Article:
LONDON (Reuters) - Morrisons (MRW.L), Britain’s No. 4 supermarket chain, reported weaker-than-expected Christmas sales with growth slowing at both its retail and wholesale businesses, as discounters Aldi and Lidl emerged as the major winners over the festive period.
Bradford, northern England-based Morrisons has reported three years of underlying sales growth, but its shares fell as much as 4.8 percent on Tuesday after it missed analysts’ forecasts for overall Christmas trading.
Traditionally, British consumers have traded-up to Britain’s big four supermarket chains - market leader Tesco (TSCO.L), Sainsbury’s (SBRY.L), Asda (WMT.N) and Morrisons (MRW.L) - as well as upmarket players Marks & Spencer (MKS.L) and Waitrose [JLPLC.UL] in the run-up to Christmas.
However, that pattern has changed in recent years as German-owned Aldi and Lidl have invested heavily in, and promoted, premium lines.
Market researcher Kantar Worldpanel said two-thirds of all British households shopped at either Aldi or Lidl over the 12 weeks to Dec. 30, resulting in their highest-ever combined Christmas market share of 12.8 percent.
Kantar and rival researcher Nielsen both reported Walmart-owned (WMT.N) Asda as the top Christmas performer among the big four, followed by Tesco and Morrisons and with Sainsbury’s the laggard. However, all four lost market share to the discounters.
Shares in Tesco rose as much as 4.3 percent as its performance was perceived as solid. Tesco is due to report on Thursday and Sainsbury’s on Wednesday.
On Monday, Aldi said December sales rose around 10 percent to almost 1 billion pounds.
The march of the discounters has forced the big four to reassess their strategies. They have cut prices and costs to better compete, while No. 2 Sainsbury’s has proposed a 7.3 billion pound takeover of No. 3 Asda to increase buying power - a deal now being assessed by the competition regulator.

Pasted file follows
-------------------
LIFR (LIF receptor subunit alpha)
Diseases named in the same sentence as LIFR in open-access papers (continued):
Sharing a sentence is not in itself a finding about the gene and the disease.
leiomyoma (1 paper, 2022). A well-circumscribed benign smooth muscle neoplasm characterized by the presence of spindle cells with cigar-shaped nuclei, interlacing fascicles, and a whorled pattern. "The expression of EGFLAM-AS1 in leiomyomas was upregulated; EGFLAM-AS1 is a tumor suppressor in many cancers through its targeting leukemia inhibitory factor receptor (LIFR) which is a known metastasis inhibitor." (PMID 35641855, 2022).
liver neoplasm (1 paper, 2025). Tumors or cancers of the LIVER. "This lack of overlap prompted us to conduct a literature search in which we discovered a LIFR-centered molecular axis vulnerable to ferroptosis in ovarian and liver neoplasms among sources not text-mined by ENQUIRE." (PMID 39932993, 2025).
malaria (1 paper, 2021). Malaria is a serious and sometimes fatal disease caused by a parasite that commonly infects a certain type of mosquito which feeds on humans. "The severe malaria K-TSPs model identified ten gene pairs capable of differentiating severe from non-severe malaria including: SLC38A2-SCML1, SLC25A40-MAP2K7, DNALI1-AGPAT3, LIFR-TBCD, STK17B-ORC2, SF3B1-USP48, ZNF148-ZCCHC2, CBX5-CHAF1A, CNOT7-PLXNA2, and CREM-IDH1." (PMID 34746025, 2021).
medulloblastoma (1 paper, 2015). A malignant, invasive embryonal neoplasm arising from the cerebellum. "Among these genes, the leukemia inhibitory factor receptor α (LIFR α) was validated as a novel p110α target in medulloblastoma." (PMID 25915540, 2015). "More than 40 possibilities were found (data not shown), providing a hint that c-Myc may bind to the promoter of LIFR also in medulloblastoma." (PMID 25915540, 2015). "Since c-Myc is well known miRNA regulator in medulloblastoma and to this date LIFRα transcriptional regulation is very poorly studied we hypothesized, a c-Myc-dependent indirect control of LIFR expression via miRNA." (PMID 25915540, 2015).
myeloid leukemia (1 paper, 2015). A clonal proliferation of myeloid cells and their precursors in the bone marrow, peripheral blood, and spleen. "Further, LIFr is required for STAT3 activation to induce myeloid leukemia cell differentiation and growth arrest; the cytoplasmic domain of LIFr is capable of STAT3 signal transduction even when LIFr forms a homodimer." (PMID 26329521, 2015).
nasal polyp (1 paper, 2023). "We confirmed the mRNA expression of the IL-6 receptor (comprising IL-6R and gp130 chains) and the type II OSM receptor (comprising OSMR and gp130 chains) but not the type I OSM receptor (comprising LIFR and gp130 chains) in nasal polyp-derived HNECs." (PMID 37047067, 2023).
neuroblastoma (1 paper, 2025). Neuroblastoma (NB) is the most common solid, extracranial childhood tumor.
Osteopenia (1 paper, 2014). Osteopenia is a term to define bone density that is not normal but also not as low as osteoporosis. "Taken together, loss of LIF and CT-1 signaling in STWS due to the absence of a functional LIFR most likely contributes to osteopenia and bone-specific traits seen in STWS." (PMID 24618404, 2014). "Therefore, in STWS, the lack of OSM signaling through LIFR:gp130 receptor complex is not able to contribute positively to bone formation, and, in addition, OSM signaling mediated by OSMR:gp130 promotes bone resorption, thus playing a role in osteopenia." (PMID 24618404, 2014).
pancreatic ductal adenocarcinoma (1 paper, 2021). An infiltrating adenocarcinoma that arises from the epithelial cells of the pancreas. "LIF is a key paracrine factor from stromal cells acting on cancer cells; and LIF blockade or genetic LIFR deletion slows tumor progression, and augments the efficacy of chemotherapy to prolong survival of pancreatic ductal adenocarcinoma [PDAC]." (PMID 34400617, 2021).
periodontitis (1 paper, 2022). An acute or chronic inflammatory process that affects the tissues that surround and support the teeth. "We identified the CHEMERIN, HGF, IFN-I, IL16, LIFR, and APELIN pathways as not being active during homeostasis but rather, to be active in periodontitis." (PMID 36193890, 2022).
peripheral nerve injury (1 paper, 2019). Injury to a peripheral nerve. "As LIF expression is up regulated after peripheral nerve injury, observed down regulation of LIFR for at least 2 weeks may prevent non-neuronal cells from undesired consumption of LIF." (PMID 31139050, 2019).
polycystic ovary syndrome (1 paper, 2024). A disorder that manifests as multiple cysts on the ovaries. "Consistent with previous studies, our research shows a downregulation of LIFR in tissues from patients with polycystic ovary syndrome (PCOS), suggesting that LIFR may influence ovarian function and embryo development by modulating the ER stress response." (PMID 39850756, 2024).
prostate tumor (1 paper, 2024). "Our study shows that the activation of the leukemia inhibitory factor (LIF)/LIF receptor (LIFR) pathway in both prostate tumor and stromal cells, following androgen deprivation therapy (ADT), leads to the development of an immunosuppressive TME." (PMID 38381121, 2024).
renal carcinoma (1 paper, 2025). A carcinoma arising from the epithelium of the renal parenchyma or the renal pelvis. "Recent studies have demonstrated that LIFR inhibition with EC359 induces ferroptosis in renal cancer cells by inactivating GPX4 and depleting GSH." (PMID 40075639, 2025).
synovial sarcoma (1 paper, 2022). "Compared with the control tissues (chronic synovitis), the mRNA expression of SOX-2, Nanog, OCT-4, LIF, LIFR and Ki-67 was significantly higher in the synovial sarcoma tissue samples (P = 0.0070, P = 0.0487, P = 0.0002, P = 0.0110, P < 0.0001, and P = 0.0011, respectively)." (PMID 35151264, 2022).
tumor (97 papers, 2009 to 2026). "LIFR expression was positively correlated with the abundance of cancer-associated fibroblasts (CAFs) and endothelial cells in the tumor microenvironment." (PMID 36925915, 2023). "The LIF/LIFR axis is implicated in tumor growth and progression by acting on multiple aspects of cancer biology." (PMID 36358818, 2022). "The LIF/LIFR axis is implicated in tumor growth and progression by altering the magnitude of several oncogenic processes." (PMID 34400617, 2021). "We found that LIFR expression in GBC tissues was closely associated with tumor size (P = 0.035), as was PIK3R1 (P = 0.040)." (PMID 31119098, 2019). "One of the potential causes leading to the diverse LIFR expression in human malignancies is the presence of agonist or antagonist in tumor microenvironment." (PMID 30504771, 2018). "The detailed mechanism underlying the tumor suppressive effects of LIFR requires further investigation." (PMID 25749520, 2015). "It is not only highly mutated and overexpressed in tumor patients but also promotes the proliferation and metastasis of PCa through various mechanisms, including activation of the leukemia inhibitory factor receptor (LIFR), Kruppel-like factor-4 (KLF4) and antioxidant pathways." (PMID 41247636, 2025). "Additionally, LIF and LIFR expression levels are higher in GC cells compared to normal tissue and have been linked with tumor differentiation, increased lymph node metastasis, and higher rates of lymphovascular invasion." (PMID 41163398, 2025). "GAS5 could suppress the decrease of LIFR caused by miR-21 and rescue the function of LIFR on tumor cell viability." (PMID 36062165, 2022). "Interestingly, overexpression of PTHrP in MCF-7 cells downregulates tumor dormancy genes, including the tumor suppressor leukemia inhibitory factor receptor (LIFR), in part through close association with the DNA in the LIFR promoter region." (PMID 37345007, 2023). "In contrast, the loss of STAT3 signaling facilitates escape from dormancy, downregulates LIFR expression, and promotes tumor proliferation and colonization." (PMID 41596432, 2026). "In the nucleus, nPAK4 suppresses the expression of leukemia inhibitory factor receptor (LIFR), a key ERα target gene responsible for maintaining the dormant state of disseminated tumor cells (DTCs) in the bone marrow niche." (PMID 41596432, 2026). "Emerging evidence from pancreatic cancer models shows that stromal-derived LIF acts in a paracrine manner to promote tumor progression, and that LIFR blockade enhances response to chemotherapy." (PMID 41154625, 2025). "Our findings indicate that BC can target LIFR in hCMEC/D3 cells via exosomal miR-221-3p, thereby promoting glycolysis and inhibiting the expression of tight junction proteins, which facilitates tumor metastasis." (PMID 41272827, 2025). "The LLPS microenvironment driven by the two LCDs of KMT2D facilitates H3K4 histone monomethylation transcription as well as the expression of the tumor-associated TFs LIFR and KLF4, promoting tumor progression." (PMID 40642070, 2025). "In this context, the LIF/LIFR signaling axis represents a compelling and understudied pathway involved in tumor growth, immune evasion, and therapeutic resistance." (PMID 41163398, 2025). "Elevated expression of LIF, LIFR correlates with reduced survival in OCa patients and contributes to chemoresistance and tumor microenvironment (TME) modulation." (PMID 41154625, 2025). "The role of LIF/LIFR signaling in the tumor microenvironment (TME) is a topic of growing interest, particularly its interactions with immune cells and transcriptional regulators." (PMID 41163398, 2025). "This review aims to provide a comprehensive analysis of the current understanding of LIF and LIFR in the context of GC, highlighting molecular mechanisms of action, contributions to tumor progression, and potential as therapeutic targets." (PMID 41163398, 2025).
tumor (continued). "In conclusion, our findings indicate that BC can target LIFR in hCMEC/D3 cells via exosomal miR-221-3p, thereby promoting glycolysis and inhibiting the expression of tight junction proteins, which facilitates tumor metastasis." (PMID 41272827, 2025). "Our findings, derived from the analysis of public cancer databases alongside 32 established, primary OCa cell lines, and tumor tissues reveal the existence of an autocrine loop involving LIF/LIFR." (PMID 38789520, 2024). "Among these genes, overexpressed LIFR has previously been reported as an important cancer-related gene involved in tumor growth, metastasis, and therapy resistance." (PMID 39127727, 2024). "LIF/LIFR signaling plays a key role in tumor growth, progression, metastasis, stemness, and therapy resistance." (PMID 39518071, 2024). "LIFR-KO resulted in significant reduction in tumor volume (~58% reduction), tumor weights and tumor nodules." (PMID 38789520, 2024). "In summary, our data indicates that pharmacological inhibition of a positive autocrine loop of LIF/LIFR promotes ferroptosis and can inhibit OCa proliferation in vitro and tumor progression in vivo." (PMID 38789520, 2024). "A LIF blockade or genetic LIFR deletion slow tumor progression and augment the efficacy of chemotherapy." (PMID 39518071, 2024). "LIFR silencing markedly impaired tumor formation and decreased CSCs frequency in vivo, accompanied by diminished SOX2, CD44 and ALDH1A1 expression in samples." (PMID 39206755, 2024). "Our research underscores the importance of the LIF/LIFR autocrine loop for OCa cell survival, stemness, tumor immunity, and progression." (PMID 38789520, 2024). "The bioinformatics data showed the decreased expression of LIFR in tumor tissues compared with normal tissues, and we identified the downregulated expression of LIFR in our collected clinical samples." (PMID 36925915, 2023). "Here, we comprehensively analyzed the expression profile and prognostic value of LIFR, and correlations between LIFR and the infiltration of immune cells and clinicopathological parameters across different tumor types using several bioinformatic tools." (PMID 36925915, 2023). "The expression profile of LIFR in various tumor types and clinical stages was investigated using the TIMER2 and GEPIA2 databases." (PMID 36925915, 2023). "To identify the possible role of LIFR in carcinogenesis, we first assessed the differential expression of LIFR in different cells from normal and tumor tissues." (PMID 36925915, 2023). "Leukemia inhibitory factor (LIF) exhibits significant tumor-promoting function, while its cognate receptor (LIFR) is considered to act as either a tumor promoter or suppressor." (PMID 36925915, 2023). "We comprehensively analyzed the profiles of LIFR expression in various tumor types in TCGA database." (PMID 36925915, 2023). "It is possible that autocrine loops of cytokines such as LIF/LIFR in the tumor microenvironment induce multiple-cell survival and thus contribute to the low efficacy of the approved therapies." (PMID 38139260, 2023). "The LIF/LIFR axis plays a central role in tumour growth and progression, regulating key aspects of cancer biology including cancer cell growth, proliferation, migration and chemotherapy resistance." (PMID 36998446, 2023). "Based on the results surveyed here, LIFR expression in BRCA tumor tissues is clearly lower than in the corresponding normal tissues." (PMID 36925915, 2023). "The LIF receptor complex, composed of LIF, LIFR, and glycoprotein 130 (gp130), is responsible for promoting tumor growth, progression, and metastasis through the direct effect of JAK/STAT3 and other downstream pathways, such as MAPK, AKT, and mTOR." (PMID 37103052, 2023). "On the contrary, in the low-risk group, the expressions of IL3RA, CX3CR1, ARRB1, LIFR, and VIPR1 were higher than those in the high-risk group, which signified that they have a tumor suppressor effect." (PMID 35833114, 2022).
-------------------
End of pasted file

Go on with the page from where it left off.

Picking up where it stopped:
Morrisons and Tesco both launched another wave of price cuts on Monday.
Morrisons said its like-for-like sales, excluding fuel, rose 3.6 percent in the nine weeks to Jan. 6 - below analysts’ average forecast of 4.1 percent and growth in the previous quarter of 5.6 percent.
Retail sales its stores rose 0.6 percent, compared with 1.3 percent in the previous quarter, while wholesale sales rose 3 percent, compared with 4.3 percent in the quarter before.
In common with other UK retailers, Morrisons highlighted a change in consumer behaviour in November, amid uncertainty over whether Britain will agree a negotiated withdrawal from the European Union in less than three months’ time.
“Going into November there was just a sense that customers were a bit more cautious,” Morrisons Chief Executive David Potts told reporters.
“A feeling of uncertainty in the country may have led to some of that feeling,” he said, referencing “the macro/political situation.”
Britons have also had to cope with muted wage growth in recent years, forcing them to rethink the way they shop.
“Shoppers (are) now opting to spend less on doing one big shop; instead preferring more frequent, smaller trips to the supermarket, spreading the cost across multiple retailers to increase choice,” said Mike Watkins, Nielsen’s UK head of retailer insight.
Morrisons did, however, stick to its expectations for its 2018-19 financial year ending Feb. 3. Prior to Tuesday’s update, analysts were on average forecasting a 2018-19 pretax profit of 409 million pounds, up from 374 million in 2017-18.
With a disorderly Brexit a possibility, Potts said Morrisons had stepped-up preparations, working with freight firms and suppliers to check their state of readiness, particularly regarding potential disruption and delays at ports.
Reporting by James Davey; Editing by Jane Merriman and Mark Potter